25.3186, Calls: Discourse Analysis, Pragmatics/Belgium
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LINGUIST List: Vol-25-3186. Mon Aug 04 2014. ISSN: 1069 - 4875.
Subject: 25.3186, Calls: Discourse Analysis, Pragmatics/Belgium
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Date: Mon, 04 Aug 2014 16:37:11
From: Valerie Williams [val.williams at bristol.ac.uk]
Subject: Interactional Dynamics in Research Interviews
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Full Title: Interactional Dynamics in Research Interviews
Short Title: ‘Tell me all about it’
Date: 26-Jul-2015 - 31-Jul-2015
Location: Antwerp, Belgium
Contact Person: Valerie Williams
Meeting Email: val.williams at bristol.ac.uk
Linguistic Field(s): Discourse Analysis; Pragmatics
Call Deadline: 15-Oct-2014
‘Tell me all about it’: Interactional dynamics in research interviews
Valerie Williams, Kathryn Roulston
Conversation analysis addresses itself to the ‘mundane’ in everyday talk, and has taken pains to unpick the regularities in naturally occurring data, distinguishing that from the contrived data in research interviews. However, from the start of the CA project there has been a parallel interest in analysing the research interview as a site of active meaning making (Baker, 1997; Silverman, 1973; Williams, 2011; see Roulston, 2006 for an overview). As van den Berg et al (2001: 1) put it: ‘The empirical data of social research are predominantly products of specific discursive practices’. Some CA analysis has addressed itself to the troubles in structured, survey-type interviews (Suchman & Jordan, 1990; Antaki et al., 2002). By contrast, much of the in-depth qualitative interviewing that describes itself as ‘semi-structured’ or narrative, aims to open up and listen to the participant on their own terms. As Widdicombe and Wooffitt (2006) suggest, much of what goes on in a research interview depends on the tacit understanding each participant has of the expectations on them to ask and answer questions.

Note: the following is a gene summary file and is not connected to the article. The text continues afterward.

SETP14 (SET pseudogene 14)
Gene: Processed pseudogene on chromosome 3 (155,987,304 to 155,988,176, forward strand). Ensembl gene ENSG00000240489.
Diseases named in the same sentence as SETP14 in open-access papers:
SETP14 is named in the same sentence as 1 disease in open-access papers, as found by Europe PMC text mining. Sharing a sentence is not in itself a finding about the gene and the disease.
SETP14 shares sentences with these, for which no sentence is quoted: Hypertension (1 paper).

Call for Papers:
This panel will include at least four papers, all of which pursue the analysis of interaction during qualitative research interviews, either via a CA analysis, or with an emphasis on Membership Categorization Analysis (MCA). We are interested in how researchers and respondents manage moments of trouble, how they understand each other, and how they jointly construct and make meaning of research topics within the socially situated setting of a research interview.
Some papers in this panel will focus on particular interactional problems, and others will examine the conversation resources and descriptive practices used by speakers to construct research data. Face-to-face interviews can offer rich sites to study some of the basic units of interaction, as well as the ways in which category membership is negotiated, formulated and described during interaction. Our topics range from the task of clarification with research participants who have communication disorders (Williams) or young children, to the questioning techniques used by peer researchers, who share an aspect of identity with the respondent (Jepson). We are interested in analysis of interviews that touch on sensitive topics, such as disability, personal illness, sex or relationships, but also interviews about professional status with teachers, and research about ‘good leadership’.
We would welcome CA papers, but also those that have a wider interest in MCA, or in how alignment can occur in the local context of an interview (see Prior, 2014). We would like to discuss with the audience what all this tells us about the research interview as a type of institutional talk, and a social activity.
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